A court could properly direct a city council to correct internal inconsistencies in its general plan resulting from adoption of an initiative.  Denham, LLC v. City of Richmond, 41 Cal. App. 5th 340 (2019).

The Richmond City Council adopted an initiative, approved by 10 % of the City’s voters, without alteration in accordance with Elections Code section 9215. The initiative amended the City’s general plan to preclude development of approximately 400 acres in Richmond’s El Sobrante Valley. While the initiative amended several elements of the City’s general plan, including the open-space and housing elements, it failed to properly amend the land-use element or general plan map or land use maps, causing the general plan to be internally inconsistent on its face. The trial court held the general plan, as amended by the initiative, was internally inconsistent on its face and ordered the initiative not be given effect. The court of appeal reversed, directing the trial court to issue a writ of mandate ordering the City to cure the inconsistency, as opposed to invalidating the initiative ab initio.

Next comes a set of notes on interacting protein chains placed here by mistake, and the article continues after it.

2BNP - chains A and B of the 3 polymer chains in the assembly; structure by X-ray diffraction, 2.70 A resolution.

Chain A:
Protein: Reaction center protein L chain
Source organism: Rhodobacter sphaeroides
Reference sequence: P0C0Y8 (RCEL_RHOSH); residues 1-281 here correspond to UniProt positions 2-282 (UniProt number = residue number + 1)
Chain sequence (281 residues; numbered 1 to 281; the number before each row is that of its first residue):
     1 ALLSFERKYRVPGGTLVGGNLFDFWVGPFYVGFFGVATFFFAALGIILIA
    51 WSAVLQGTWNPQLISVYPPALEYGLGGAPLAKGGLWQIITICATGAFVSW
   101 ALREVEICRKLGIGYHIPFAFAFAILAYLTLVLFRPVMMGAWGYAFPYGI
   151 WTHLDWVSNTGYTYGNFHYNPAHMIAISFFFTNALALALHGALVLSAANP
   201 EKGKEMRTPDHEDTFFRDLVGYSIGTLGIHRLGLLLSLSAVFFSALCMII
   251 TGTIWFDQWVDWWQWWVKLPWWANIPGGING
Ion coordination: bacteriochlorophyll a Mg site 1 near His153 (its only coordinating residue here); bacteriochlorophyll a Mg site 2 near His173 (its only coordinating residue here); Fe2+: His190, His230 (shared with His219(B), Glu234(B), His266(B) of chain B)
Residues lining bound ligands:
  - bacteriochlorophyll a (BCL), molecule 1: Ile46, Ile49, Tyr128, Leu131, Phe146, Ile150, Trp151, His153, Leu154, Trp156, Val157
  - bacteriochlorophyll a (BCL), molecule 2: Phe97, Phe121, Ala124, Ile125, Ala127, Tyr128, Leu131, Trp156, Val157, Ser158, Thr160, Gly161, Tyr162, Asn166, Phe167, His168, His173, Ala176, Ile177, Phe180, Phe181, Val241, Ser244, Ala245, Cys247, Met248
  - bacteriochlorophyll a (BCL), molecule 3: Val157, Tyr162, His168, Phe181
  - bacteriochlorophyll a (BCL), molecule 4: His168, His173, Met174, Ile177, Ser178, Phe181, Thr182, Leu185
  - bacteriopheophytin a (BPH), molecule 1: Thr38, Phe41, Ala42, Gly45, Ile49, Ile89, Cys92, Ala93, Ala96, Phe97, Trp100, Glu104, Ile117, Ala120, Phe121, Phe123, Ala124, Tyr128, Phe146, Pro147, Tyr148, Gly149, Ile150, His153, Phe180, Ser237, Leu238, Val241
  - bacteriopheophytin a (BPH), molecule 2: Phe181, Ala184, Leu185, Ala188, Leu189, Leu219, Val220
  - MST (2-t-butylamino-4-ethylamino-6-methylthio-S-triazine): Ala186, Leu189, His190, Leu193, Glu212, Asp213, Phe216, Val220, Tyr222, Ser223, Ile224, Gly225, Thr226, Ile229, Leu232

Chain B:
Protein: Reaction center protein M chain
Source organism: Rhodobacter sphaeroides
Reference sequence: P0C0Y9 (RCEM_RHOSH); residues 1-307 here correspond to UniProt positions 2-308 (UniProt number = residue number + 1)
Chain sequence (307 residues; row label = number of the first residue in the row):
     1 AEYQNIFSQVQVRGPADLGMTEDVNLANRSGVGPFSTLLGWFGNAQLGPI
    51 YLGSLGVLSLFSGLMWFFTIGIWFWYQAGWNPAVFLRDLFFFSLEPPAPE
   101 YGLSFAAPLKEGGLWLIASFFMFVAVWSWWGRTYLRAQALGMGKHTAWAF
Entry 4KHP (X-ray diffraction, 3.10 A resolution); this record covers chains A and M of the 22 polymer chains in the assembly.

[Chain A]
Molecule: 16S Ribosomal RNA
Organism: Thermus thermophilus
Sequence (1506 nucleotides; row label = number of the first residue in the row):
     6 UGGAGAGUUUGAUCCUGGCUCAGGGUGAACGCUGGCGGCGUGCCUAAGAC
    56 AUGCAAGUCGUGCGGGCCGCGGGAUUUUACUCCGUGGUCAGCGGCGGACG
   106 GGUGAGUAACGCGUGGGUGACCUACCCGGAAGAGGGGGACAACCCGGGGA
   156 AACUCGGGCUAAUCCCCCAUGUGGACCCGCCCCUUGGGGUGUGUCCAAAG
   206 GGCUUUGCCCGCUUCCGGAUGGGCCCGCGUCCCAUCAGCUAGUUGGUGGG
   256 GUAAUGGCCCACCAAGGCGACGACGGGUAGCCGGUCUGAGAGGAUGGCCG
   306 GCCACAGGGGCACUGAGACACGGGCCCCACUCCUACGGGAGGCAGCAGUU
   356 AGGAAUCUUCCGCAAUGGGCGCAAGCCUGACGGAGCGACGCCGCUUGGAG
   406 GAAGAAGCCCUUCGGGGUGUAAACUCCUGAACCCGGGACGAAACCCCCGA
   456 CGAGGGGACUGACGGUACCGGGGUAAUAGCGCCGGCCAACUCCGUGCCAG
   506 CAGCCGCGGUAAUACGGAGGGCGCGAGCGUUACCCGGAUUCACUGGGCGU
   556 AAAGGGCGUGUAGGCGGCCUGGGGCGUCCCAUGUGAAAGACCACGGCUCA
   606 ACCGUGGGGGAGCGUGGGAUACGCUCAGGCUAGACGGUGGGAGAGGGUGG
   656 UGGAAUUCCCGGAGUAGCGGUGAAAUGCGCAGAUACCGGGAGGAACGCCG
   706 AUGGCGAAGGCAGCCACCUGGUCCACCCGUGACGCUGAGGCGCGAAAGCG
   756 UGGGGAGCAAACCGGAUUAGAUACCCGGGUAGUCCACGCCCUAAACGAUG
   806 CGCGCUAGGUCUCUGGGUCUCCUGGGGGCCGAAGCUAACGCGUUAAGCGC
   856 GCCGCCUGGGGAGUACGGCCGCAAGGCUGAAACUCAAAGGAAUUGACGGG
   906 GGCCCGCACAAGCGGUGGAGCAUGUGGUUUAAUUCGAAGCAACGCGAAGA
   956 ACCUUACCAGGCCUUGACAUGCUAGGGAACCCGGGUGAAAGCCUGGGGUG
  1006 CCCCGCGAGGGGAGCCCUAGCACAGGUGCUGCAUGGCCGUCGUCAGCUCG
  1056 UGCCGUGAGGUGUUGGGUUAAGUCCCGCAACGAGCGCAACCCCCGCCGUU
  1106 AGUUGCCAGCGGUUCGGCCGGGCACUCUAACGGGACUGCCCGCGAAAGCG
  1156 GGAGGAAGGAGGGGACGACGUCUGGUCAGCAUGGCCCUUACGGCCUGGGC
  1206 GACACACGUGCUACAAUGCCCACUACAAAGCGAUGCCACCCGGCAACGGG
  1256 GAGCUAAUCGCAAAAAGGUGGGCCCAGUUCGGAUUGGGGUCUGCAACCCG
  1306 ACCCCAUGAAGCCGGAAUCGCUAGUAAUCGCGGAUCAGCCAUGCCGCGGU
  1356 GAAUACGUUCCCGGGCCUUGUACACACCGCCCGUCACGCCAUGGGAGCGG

The appellate court agreed with the trial court that the initiative on its face caused the general plan to be internally inconsistent because, among other things, the open-space element expressly prohibited what the land-use element continued to permit. The issue on appeal was the appropriate remedy. The appellate court noted that Government Code section 65754 provided that if a court found that the general plan or any mandatory element of the general plan did not substantially comply with state law, the remedy was a directive to the agency to “bring its general plan or relevant mandatory element or elements thereof into compliance with the requirements of Article 5 … within 120 days.” The court noted that there was no authority on the question of whether a court could direct a city to correct inconsistencies in its general plan when the inconsistency was created by an initiative amendment to an existing plan. However, with the statutory remedy under section 65754 available and no precedent to the contrary, the court held that the City should be ordered to cure the general plan’s inconsistency.

The court reasoned that the requirement of a vote of the people necessary to amend a general plan is not a bar to this remedy. So long as there are legal alternatives to achieve the remedy (e.g. the City’s right to amend an element of the general plan, put to the vote of the people a general plan amendment to cure the inconsistency, or put a vote to the people to rescind the initiative), a court may order a City to cure a general plan inconsistency as a result of an initiative under section 65754.